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15.1D: Recommended Dietary Allowances

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    For many years the Food and Nutrition Board of the United States National Academy of Sciences has taken responsibility for establishing guidelines on what quantities of the various nutrients should be eaten by human males and females at various ages. These were called RDAs (for Recommended Dietary Allowances, and often referred to as Recommended Daily Allowances). They provide the data on which food labels are based. In 1997, the Institute of Medicine of the National Academy published a report that added three new categories, including:

    • adequate intake ("AI"), where no RDA has been established
    • tolerable upper intake levels ("UL"), to caution against excess intake of nutrients — like vitamin D — that can be harmful in large amounts.

    As their findings trickle in, here is a table of RDAs (or AIs) for young adult women and men.

    Females Males Females Males
    Protein 46 g 56 g Folacin 400 µg same
    Vitamin A (retinol) 700 µg* 900 µg* Biotin 30 µg (AI) same
    Thiamine (Vitamin B1) 1.1 mg 1.2 mg Calcium 1000 mg (AI) same
    Riboflavin (Vitamin B2) 1.1 mg 1.3 mg Phosphorus 700 mg same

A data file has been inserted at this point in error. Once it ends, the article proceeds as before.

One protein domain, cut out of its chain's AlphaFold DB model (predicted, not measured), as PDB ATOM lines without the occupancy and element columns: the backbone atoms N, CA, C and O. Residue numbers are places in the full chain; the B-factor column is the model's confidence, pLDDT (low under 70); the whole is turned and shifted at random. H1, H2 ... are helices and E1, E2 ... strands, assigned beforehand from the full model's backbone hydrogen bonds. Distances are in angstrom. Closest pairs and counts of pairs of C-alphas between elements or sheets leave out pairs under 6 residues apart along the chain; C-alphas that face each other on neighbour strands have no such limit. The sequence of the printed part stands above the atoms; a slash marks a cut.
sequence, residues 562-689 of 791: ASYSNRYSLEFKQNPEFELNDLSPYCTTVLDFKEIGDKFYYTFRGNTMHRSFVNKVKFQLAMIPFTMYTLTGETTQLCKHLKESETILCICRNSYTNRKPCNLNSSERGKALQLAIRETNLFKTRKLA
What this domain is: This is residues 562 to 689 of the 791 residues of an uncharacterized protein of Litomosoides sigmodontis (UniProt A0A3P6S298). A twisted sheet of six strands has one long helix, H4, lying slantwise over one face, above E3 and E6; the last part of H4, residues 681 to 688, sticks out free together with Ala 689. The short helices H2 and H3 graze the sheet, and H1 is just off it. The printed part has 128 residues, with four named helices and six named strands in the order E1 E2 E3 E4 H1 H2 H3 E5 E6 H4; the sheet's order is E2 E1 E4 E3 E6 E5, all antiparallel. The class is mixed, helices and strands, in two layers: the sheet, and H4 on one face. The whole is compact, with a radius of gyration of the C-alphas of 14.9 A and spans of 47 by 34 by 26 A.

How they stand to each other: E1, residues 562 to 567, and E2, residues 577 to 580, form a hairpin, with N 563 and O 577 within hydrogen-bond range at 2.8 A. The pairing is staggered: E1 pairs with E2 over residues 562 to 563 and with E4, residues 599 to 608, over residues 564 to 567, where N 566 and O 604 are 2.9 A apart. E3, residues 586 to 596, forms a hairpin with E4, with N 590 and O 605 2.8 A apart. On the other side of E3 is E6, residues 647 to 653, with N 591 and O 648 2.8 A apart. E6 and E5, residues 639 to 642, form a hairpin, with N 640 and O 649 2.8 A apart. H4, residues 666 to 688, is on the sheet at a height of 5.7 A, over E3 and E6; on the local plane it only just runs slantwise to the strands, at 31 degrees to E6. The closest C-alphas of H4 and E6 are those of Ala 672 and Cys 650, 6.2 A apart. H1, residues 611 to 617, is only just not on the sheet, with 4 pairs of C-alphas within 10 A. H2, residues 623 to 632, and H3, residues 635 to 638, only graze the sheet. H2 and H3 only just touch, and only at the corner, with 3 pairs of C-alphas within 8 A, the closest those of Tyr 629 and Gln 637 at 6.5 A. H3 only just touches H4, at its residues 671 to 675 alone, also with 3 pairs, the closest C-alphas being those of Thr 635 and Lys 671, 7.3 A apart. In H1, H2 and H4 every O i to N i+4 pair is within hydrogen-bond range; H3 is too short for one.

Niacin (Vitamin B3) 14 mg 16 mg Selenium 55 µg same
    Pantothenic acid (Vitamin B5) 5 mg (AI) same Iron 18 mg 8 mg
    Vitamin B6 1.3 mg same Zinc 8 mg 11 mg
    Vitamin B12 2.4 µg same Magnesium 310 mg 400 mg
    Vitamin C 75 mg* 90 mg* Iodine 150 µg same
    Vitamin D 15 µg ** same Fluoride 3 mg (AI) 4 mg (AI)
    Vitamin E 15 mg** same Linoleic acid 12 g (AI) 17 g (AI)
    Vitamin K 90 µg (AI) 120 µg α-Linolenic acid 1.1 g (AI) 1.6 g (AI)

    *This value has been questioned following the publication of data indicating that a high intake of vitamin A in older people leads to an increased risk of hip fractures. Vitamin A stimulates osteoclasts, the cells that degrade bone, and inhibits osteoblasts, the cells that build bone. To the extent that the vitamin A requirement is met by ingested beta-carotene, these amounts should be multiplied by 12. And that is probably the best way to get your vitamin A as the body only converts enough beta-carotene into vitamin A to meet its needs. There is also evidence that beta-carotene has important functions besides being the precursor of vitamin A and therefore should be ingested in amounts even greater than needed to meet the vitamin A requirement. In short, one should consume vitamin tablets containing beta-carotene and not vitamin A.
    *Smokers should add 35 mg to these values, and some nutritionists believe that 200 mg of vitamin C per day is probably optimal for everyone. This is more than twice the current RDA, but far lower than the 2,000 mg/day that is the upper limit (UL) and that some people exceed in the hope of warding off colds, cancer, etc.
    **15 µg = 600 IU ("International Units").
    **The upper limit (UL) is 1,000 mg/day.

    This page titled 15.1D: Recommended Dietary Allowances is shared under a CC BY 3.0 license and was authored, remixed, and/or curated by John W. Kimball via source content that was edited to the style and standards of the LibreTexts platform; a detailed edit history is available upon request.

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